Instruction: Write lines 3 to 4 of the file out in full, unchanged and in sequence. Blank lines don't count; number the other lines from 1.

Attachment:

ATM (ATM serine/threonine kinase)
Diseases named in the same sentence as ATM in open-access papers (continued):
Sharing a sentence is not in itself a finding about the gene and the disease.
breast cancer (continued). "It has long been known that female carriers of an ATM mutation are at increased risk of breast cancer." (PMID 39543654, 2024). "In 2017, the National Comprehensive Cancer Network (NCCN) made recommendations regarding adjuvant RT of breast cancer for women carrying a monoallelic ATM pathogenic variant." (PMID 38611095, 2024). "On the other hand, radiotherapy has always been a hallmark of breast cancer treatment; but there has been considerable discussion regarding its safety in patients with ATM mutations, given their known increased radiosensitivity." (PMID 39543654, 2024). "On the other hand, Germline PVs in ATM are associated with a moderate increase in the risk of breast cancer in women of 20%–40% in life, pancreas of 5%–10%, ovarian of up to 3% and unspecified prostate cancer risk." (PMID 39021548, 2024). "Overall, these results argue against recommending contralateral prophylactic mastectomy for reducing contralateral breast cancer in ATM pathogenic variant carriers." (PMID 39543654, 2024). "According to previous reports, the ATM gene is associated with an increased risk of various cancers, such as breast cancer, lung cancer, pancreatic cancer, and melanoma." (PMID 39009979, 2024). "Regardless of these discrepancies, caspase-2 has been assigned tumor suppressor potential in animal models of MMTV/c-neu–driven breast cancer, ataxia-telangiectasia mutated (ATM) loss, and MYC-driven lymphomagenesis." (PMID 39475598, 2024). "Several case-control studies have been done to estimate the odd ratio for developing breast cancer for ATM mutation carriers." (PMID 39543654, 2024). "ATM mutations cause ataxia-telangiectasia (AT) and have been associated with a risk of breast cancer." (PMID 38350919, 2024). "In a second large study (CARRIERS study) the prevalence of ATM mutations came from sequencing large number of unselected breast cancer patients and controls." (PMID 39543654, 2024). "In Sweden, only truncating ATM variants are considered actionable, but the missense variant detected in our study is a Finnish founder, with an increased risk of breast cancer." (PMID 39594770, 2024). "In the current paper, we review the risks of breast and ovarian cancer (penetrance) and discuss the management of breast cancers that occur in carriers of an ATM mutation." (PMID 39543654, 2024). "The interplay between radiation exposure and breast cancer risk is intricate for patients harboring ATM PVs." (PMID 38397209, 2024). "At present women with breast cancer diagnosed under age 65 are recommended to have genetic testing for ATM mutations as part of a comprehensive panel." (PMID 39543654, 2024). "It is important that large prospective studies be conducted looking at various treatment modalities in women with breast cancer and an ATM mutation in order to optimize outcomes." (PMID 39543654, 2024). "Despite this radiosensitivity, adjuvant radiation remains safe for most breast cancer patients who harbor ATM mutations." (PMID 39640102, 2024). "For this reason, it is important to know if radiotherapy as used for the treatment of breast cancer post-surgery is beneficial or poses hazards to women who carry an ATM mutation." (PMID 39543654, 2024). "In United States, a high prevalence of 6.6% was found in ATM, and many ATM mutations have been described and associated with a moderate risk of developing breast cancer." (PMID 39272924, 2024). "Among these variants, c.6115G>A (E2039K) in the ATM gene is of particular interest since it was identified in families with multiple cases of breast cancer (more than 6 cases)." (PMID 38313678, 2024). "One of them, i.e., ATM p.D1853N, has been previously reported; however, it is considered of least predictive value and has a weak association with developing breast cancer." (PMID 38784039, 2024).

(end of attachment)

Sharing a sentence is not in itself a finding about the gene and the disease.
breast cancer (continued). "It has long been known that female carriers of an ATM mutation are at increased risk of breast cancer." (PMID 39543654, 2024). "In 2017, the National Comprehensive Cancer Network (NCCN) made recommendations regarding adjuvant RT of breast cancer for women carrying a monoallelic ATM pathogenic variant." (PMID 38611095, 2024). "On the other hand, radiotherapy has always been a hallmark of breast cancer treatment; but there has been considerable discussion regarding its safety in patients with ATM mutations, given their known increased radiosensitivity." (PMID 39543654, 2024). "On the other hand, Germline PVs in ATM are associated with a moderate increase in the risk of breast cancer in women of 20%–40% in life, pancreas of 5%–10%, ovarian of up to 3% and unspecified prostate cancer risk." (PMID 39021548, 2024). "Overall, these results argue against recommending contralateral prophylactic mastectomy for reducing contralateral breast cancer in ATM pathogenic variant carriers." (PMID 39543654, 2024). "According to previous reports, the ATM gene is associated with an increased risk of various cancers, such as breast cancer, lung cancer, pancreatic cancer, and melanoma." (PMID 39009979, 2024). "Regardless of these discrepancies, caspase-2 has been assigned tumor suppressor potential in animal models of MMTV/c-neu–driven breast cancer, ataxia-telangiectasia mutated (ATM) loss, and MYC-driven lymphomagenesis." (PMID 39475598, 2024). "Several case-control studies have been done to estimate the odd ratio for developing breast cancer for ATM mutation carriers." (PMID 39543654, 2024). "ATM mutations cause ataxia-telangiectasia (AT) and have been associated with a risk of breast cancer." (PMID 38350919, 2024). "In a second large study (CARRIERS study) the prevalence of ATM mutations came from sequencing large number of unselected breast cancer patients and controls." (PMID 39543654, 2024). "In Sweden, only truncating ATM variants are considered actionable, but the missense variant detected in our study is a Finnish founder, with an increased risk of breast cancer." (PMID 39594770, 2024). "In the current paper, we review the risks of breast and ovarian cancer (penetrance) and discuss the management of breast cancers that occur in carriers of an ATM mutation." (PMID 39543654, 2024). "The interplay between radiation exposure and breast cancer risk is intricate for patients harboring ATM PVs." (PMID 38397209, 2024). "At present women with breast cancer diagnosed under age 65 are recommended to have genetic testing for ATM mutations as part of a comprehensive panel." (PMID 39543654, 2024). "It is important that large prospective studies be conducted looking at various treatment modalities in women with breast cancer and an ATM mutation in order to optimize outcomes." (PMID 39543654, 2024). "Despite this radiosensitivity, adjuvant radiation remains safe for most breast cancer patients who harbor ATM mutations." (PMID 39640102, 2024). "For this reason, it is important to know if radiotherapy as used for the treatment of breast cancer post-surgery is beneficial or poses hazards to women who carry an ATM mutation." (PMID 39543654, 2024). "In United States, a high prevalence of 6.6% was found in ATM, and many ATM mutations have been described and associated with a moderate risk of developing breast cancer." (PMID 39272924, 2024). "Among these variants, c.6115G>A (E2039K) in the ATM gene is of particular interest since it was identified in families with multiple cases of breast cancer (more than 6 cases)." (PMID 38313678, 2024). "One of them, i.e., ATM p.D1853N, has been previously reported; however, it is considered of least predictive value and has a weak association with developing breast cancer." (PMID 38784039, 2024).